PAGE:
When I first met Kerry she was 17 and married. Her voice had a high-end timbre that bounced off the walls with the power of a stage presence. Her wit was vicious with current events, and spun so fast I was left in the colors of our laughter. We were there, in Alaska, two young military wives.
I was in Alaska because I had dreamt of being there. I was a northern girl, a lover of trees and wild places. She was there because she was stretching out of the boundaries of her too-small New Hampshire lifestyle, ready to be done with high school, ready to start living. So she followed a boy.
She was the first person to get me drunk. It was 1983. I was 21. It was Boone’s Farm Tickled Pink. I will never forget the sound of her uproarious giggling, her eyes twinkling at everything I said that night.
She was so far ahead of me, even at her tender age.
Those years in Alaska were our first introduction into how cold life can be with the wrong man. But we also learned of the solace, the toasty comfort of a female friend; a real friend who becomes family when you are so far from home.
We were so different. She was quick witted, smart, loud, outspoken. I was quiet, and slow to respond, preferring to stir my thoughts instead. She loved cats. I ran a dog rescue. She loved shopping and theatre. I loved walking in the woods and seeing the moose.
She left before I did. She couldn’t wait to get out of there. I wanted out of the marriage, but oh, how I hated leaving the Great Land. I mourned for Alaska.
She told me later that she had described her life in Fairbanks, and in order to recreate herself, she’d had to melt herself down. She said, “Nancy and I melted together. And if it’s like a few of the parts got mixed up somehow.”
We lived together in Arizona, drove each other crazy, both too poor to support ourselves let alone each other. We dated guys that were roommates, and no better choices than the haphazard husbands we’d left in the north.
The desert was not for me. I last saw Kerry in 1987. As people do, we fell out of touch.
And then came the internet.
In 2009, or around then, I received an email with the subject line, “Are you the Nancy Bailey from DeTour Village?”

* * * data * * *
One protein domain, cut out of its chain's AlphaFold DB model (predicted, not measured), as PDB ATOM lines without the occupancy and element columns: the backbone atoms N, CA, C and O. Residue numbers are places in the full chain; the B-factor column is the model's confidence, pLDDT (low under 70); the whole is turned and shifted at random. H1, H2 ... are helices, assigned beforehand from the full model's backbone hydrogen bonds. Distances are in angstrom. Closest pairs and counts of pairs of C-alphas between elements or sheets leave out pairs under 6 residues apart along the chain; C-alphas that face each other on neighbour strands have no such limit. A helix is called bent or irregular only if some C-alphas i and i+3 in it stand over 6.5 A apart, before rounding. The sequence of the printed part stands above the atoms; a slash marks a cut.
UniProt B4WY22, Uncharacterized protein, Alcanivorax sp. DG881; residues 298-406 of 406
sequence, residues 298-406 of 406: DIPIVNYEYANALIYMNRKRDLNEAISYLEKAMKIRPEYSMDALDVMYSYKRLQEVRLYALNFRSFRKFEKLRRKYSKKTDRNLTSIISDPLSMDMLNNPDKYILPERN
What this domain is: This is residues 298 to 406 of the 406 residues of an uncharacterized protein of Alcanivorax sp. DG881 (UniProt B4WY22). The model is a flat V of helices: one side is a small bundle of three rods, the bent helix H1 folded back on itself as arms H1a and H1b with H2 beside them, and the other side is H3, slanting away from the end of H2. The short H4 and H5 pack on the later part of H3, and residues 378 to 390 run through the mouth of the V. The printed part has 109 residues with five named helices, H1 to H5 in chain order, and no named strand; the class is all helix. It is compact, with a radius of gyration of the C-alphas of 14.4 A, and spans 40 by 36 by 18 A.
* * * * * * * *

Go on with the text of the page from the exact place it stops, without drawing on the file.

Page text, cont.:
She had met a man who was backpacking in Arizona, and she married him and moved to Australia! What a life this woman has led, from one side of the planet to the other. We stayed in touch through Facebook. I could still hear that clear, bell-like voice, with the slight New England accent through every message. She seemed very happy with Paul. Her photos were rife with pretty friends, big smiles, delicious food and exotic places.
She was aghast at the terrible things that happened to me. My book deal gone bad. My home foreclosed. My parents dying, first one and then the other, while I struggled to care for them. The vicious way my siblings treated my sister with Down syndrome, Amanda.
Then, her husband was stricken with cancer, and she barely had time to recover from the news, before he was gone.
On the night of Jon’s memorial service, I lay in bed chatting with her on Facebook about the way my siblings had abused Amanda that day. Suddenly, she typed, “What’s your phone number?”
She called me. It was 3 am my time. Her voice, that beautiful clear alto chime came through shouting, “What the fuck? What the fuck? What the FUCK is WRONG with Ted!? I thought he was a nice guy!”
She launched into a tirade that was characteristically irreverent and hilarious. I laughed so hard my sides hurt.
A few days later I had a message from her. “What are you doing October third?”
She was coming home to America and had a four hour layover in Detroit.
When I finally found her terminal, she came running out to the van, throwing her carry-on in the back seat and grabbing me in a hug that was as big and genuine as her smile. When you haven’t seen someone in thirty years, you expect them to look different. But she is the same, exactly as I know her.
We drove to a Denny’s and ordered up a couple of sandwiches.
She grabbed my hand. “You have done the right thing. For your dad. For Amanda.”
I nodded. “It’s just grief. I’m very depressed.”
“Shit! Hell, yes! After what you’ve been through?! Your parents! Amanda! Now you’re grieving Jon! And you have to grieve Ted! Oh my God, Nancy!”
I nodded. She was looking right into me, with the eyes of someone who had known me so long ago. And she had come all this way to tell me things that no one else, who has known me that long, will say. She had made this trip happen. For me. And her eyes were saying it all.
That is love.
“Do you think you will move to America?” I asked.
“I don’t know,” she said. “I don’t know where I belong anymore.”
I nodded. “I understand how that feels.”
There was so much to say. But it took very few words to cover it. And while we could have kept talking forever, we didn’t have to. We knew this place, this warmth.
This melting pot.